Just in case you didn’t have enough reasons to consider Apple Inc. (AAPL) stock for your portfolio, here’s another fascinating tidbit to mull over: the tech titan has declared its independence from the market.
AAPL and the S&P 500 Index have experienced a falling out of sorts. Whereas the two chums used to pal around together traveling northbound and southbound with synchronicity, they now frequently move in completely opposite directions. This curious change in behavior really started in late-2012 when AAPL began its distressing descent from $705.
Perhaps the easiest way to assess the changing relationship between both securities is using a correlation study. For those otherwise unfamiliar with this powerful indicator, a brief review is in order.
Measuring relationships plays a key role anytime investors are seeking to better understand how different asset classes are linked. It also aids in structuring a diversified portfolio because you need to know which securities move together and which move in opposite directions.
The correlation study measures the degree to which two assets are linked by oscillating in a range between +1 and -1. A score of +1 suggests both assets are perfectly positively correlated which means they always move in the same direction. In contrast, a score of -1 suggests both assets have a perfect negative correlation which means when one rises the other falls and vice versa. Finally, a rating of zero suggests both assets have no correlation meaning the behavior of one has no bearing whatsoever on the other.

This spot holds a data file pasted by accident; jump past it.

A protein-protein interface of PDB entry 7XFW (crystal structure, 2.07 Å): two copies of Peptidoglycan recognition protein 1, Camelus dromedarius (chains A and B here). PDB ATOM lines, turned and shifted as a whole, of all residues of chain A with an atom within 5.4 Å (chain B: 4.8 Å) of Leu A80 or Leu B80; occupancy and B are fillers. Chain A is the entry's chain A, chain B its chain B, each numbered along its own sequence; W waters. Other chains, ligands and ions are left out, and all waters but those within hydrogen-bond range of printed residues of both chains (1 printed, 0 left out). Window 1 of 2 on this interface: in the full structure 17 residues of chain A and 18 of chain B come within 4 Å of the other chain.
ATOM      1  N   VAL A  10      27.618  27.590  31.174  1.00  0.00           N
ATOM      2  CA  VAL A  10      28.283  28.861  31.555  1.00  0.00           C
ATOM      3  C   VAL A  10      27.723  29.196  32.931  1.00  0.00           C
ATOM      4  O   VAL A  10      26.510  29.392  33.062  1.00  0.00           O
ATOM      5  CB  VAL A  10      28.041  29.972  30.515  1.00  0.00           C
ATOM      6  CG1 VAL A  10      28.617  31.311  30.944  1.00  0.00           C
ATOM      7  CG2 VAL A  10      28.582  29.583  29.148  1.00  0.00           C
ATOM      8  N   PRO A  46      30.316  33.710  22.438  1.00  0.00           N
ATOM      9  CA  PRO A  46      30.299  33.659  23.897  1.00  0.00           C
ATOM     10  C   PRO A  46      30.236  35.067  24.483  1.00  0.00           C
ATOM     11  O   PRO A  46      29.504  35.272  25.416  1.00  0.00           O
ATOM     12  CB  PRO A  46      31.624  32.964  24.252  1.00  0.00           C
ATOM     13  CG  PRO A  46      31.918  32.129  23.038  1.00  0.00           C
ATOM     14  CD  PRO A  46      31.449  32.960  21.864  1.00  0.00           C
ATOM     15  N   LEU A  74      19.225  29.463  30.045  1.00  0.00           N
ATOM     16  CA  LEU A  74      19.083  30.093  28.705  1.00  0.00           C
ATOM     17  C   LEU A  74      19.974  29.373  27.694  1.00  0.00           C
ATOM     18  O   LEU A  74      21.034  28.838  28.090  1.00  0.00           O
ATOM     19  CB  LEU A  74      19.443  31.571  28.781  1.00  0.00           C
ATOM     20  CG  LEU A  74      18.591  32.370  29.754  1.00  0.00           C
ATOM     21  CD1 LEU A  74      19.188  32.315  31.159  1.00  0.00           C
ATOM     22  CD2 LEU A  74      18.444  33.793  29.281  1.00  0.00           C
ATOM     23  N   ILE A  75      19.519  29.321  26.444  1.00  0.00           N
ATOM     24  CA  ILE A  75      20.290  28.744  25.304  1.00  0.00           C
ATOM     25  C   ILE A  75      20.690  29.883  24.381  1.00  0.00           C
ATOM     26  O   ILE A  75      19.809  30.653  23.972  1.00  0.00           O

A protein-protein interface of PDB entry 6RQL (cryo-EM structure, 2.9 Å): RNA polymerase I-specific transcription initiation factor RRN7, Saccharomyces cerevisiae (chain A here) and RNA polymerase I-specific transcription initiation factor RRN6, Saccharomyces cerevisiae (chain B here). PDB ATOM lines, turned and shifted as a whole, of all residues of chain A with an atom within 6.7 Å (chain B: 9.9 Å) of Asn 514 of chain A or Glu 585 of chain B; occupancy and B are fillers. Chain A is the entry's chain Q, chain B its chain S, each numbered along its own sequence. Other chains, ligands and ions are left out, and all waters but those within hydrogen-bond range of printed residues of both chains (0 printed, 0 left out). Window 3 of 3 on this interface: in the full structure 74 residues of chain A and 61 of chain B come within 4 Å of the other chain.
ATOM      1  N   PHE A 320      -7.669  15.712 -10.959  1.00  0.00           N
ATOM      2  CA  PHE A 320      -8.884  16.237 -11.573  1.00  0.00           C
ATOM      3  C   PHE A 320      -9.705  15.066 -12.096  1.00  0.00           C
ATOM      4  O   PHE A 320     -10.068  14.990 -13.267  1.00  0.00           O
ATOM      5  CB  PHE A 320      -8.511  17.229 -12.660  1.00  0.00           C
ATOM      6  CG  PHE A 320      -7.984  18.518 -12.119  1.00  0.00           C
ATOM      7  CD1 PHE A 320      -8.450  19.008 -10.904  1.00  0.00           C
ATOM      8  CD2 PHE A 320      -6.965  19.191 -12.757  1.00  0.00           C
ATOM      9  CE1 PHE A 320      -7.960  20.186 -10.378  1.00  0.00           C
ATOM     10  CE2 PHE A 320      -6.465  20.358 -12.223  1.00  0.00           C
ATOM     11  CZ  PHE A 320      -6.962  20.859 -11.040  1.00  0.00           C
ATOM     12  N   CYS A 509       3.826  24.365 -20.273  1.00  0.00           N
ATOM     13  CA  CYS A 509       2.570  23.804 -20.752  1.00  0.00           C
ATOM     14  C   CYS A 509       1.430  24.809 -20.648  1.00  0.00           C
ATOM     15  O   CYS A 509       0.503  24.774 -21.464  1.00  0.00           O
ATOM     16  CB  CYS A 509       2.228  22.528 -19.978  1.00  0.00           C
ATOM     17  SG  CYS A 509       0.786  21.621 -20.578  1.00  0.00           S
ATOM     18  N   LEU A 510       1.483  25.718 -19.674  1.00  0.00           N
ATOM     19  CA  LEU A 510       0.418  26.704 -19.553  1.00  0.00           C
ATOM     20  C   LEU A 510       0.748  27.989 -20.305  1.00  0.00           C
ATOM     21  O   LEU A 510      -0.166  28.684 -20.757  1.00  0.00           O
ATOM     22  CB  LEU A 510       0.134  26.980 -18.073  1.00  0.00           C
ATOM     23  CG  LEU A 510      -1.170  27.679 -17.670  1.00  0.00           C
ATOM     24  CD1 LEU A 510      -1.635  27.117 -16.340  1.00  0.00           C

As shown in the accompanying 5-year daily chart of AAPL its correlation began a metamorphosis in late-2012. During the “old normal” it boasted a strong positive correlation with the S&P 500 Index rarely venturing into negative territory. Now, however, it’s entered an entirely different phase – the “new normal” – where its correlation is all over the map, hovering near zero and below more than above.
Far from being a good proxy for the market, AAPL has become a rebel stock hell-bent on marching to the beat of a different drummer. How long it lasts is anyone’s guess but while it persists in its independent ways investors in search of true diversification ought to consider adding the stock to their portfolios.